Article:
Rest While Exercising

When I was young (aha…those days), exercise always conjured images of bombastic ‘Officer and Gentleman’ boot camps, with severely stressful, catatonic commands and fast-forwarded hurried, harried Harrys.

Cut to today when I watch these incredible hulks in gyms (contemporary akhadaas)

Grabbing abnormally high weights, screaming loud, unbearably obscene guttural groans, after dropping oversized weights from their abnormally pumped-up biceps, surreptitiously scanning their ambience as to who is (‘nt) looking at them.

And then comes “The Walk” or the narcissistic pacing in front of the mirror. While this pacing or break is followed by one and all, my dipstick informs me that its perpetrator has no idea why he or she does it.

So let me explain this one.

Why do people NEED to take small breaks or rest intervals between sets of exercise?

Does it not defeat the very purpose and intent of ‘the burn’?

First of all, rest and recovery intervals are meant for Anaerobic workouts; the kind that depend on the anaerobic energy cycle. In daily parlance, this would refer to strength or resistance training. According to the American College of Sports Medicine, “the duration of rest period significantly influences the metabolic, hormonal and cardiovascular responses to a short-term bout of resistance exercise.”

“Like good comedy, when it comes to working out, timing is everything,” says Joe Stankowski, C.P.T., a trainer in Wilmington, Del.

“In other words, the amount of time you rest between sets can have a major impact on how the exercise you’re doing affects your body.”

Why do we need this rest period? It is because strength or resistance training relies on energy system called the ATP (adenosine triphosphate) that takes up to 3 minutes to refurbish and is the one used for muscular endurance and hypertrophy and strength gains.

That said, how much do we rest between sets? It differs, based on your goal.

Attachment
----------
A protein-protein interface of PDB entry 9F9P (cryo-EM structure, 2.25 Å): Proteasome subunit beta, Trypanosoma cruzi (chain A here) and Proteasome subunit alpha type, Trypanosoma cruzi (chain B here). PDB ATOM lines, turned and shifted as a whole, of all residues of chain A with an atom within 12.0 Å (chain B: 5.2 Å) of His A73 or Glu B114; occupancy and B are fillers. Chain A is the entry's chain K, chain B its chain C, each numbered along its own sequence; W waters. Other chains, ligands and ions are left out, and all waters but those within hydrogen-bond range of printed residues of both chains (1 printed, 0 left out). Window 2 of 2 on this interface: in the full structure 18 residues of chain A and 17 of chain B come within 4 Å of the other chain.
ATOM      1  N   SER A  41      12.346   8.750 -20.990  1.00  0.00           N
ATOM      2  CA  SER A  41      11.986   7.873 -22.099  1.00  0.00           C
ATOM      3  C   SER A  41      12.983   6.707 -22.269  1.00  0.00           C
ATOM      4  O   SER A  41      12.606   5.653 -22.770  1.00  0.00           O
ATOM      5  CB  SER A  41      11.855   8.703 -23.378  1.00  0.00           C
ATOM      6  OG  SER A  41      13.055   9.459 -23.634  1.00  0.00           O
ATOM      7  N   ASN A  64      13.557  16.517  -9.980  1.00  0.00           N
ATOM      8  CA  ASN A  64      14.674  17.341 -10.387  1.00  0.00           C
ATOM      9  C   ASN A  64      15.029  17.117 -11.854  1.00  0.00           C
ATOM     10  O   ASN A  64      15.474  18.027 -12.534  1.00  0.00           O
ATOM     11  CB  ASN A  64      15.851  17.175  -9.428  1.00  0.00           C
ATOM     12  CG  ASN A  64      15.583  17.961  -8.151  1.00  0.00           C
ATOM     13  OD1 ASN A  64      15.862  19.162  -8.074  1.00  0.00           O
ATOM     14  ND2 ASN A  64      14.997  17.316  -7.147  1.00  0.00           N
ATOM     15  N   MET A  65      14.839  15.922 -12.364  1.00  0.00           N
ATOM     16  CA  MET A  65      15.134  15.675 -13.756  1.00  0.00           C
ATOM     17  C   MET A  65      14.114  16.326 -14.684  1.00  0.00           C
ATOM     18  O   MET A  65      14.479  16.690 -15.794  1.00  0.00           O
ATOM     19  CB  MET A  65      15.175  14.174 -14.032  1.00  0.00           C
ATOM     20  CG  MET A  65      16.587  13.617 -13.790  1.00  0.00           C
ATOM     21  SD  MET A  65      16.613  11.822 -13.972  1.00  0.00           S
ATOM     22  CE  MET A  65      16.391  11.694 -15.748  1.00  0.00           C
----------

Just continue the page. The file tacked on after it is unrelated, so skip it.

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If you want Weight or Fat Loss, you’ve got to be on fire! Burn, burn, burn! Exercise continuously, with small or almost no breaks (follow your body’s signals, however and don’t faint on me). This is the principle that Circuit or Interval Training Programs utilize. If you need to take breaks, use 20-30 second rest periods.

If you want Muscular Endurance, take short breaks of 30-45 seconds between sets.

If you are looking at Muscle Development or Hypertrophy, you need anything from 60 to 90 seconds rest intervals for the energy system to regenerate.

You may not belong to this unique category, but if you are looking at Muscular Power as do Power-lifters or training for powerful explosive bursts of energy, your rest intervals will be between 3 to 5 minutes.

The basic principle in Strength Training is, the higher the weight and intensity, the longer the rest period since your muscles and central nervous system need time to recover from the effort of lifting heavy weights. Again, this will vary according to where you stand in your training cycle, how tired or not your body is on a particular day, or what your overall or day-specific goals are.

Rest you must as oxymoronic as it sounds.

But just remember, if your rest periods are too long or too short, you’ll end up sacrificing the results you want to some degree. BUT. Regardless of what I advise you, listen to what your body tells you and find that sweet spot between too much or too little rest.

Life is about balance. So is fitness!


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